Acts 16: 9-15
I wonder if there have been times in your life, where as a Christian, you have had reason to pray to God and ask him: ‘Is this where you want me to be God?’ or maybe you may have asked: ‘is this what you want me to do?’ In this life here on earth there are many decisions that we make and many circumstances that happen to us that sometimes lead us to ask these questions. Of course it is not just individuals who ask these questions. Over the last 15 or so years I have noticed that more and more the leaders of the LCA have been asking the churches to question where God wants them and what God wants them to do to as a community of believers, particularly as numbers have been declining and many seem to be walking away from the faith.
In the epistle reading from Acts chapter 16 I get the sense the apostle Paul may well have been asking the same question: ‘is this where God wants me to be’ because he ended up at a place that he originally wasn’t planning to be. Paul and his companions, Silas and Timothy, were traveling through what we now know as Turkey. The reason they were doing this was to visit the churches which Paul had planted in a previous journey, check on them, strengthen them, and share with them the decision of the Jerusalem council (15:36, 16:1), which was the Jewish Christians had accepted the Gentiles. Paul had made a start by revisiting the churches in Derbe and Lystra. But then, all of the sudden, God redirects his plans.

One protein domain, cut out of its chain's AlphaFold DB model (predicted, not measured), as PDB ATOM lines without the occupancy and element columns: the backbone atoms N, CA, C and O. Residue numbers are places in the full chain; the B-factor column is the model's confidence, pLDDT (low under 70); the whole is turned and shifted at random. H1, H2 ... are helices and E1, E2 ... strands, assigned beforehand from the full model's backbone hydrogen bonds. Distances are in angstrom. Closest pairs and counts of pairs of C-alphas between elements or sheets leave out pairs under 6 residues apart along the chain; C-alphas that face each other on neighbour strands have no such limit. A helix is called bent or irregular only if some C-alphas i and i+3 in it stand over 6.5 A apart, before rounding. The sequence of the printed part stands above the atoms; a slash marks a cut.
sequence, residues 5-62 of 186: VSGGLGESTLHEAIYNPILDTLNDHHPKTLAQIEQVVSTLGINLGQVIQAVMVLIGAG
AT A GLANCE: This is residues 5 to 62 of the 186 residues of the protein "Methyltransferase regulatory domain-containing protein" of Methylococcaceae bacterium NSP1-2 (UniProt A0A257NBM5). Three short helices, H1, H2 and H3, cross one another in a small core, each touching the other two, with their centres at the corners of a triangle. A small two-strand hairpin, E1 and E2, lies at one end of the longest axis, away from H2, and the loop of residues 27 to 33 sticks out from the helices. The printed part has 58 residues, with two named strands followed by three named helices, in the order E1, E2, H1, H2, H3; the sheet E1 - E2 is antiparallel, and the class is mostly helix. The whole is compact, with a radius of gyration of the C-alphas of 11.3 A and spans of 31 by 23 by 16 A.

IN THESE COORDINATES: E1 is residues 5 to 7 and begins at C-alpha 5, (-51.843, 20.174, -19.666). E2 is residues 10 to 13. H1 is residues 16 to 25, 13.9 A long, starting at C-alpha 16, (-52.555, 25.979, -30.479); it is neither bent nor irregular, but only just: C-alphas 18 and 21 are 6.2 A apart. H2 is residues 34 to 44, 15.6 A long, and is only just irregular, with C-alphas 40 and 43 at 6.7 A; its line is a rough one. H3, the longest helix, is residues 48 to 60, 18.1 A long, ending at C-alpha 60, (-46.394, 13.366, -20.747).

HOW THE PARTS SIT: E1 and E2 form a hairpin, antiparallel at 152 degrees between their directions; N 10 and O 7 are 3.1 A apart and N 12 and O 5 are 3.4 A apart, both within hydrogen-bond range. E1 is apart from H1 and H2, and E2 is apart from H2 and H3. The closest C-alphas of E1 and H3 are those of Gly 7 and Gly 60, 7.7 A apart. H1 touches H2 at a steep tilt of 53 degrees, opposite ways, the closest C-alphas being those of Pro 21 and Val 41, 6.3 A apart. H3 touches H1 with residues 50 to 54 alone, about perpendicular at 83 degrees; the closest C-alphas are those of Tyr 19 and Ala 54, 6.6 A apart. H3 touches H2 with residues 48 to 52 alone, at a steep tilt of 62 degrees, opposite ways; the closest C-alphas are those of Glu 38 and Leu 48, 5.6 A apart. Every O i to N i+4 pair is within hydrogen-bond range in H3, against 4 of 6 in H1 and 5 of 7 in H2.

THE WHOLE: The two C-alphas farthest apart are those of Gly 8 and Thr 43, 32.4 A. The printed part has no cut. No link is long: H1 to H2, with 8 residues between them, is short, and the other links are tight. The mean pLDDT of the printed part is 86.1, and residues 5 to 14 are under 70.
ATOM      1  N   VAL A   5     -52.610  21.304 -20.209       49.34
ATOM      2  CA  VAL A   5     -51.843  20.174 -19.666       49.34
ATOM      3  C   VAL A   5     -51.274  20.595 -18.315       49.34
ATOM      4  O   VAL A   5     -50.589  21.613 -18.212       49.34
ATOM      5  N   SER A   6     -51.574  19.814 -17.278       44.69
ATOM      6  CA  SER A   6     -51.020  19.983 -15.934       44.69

Acts 16:6–7 says: “And they went through the region of Phrygia and Galatia, having been forbidden by the Holy Spirit to speak the word in Asia. And when they had come up to Mysia, they attempted to go into Bithynia, but the Spirit of Jesus did not allow them.” We don’t know how the Spirit stopped them, whether it was through a vision or prophetic voice, or simply by circumstantial events. The point is, however this happened, that where God sent them is not where they expected, or necessarily wanted to go.
Where God was leading them was not where they had planned. They had expected to go to Asia and Bithynia, but the Holy Spirit said no. What they wanted was overridden by what God wanted. And so the Spirit sent them to a place which they had never expected to go—to Macedonia.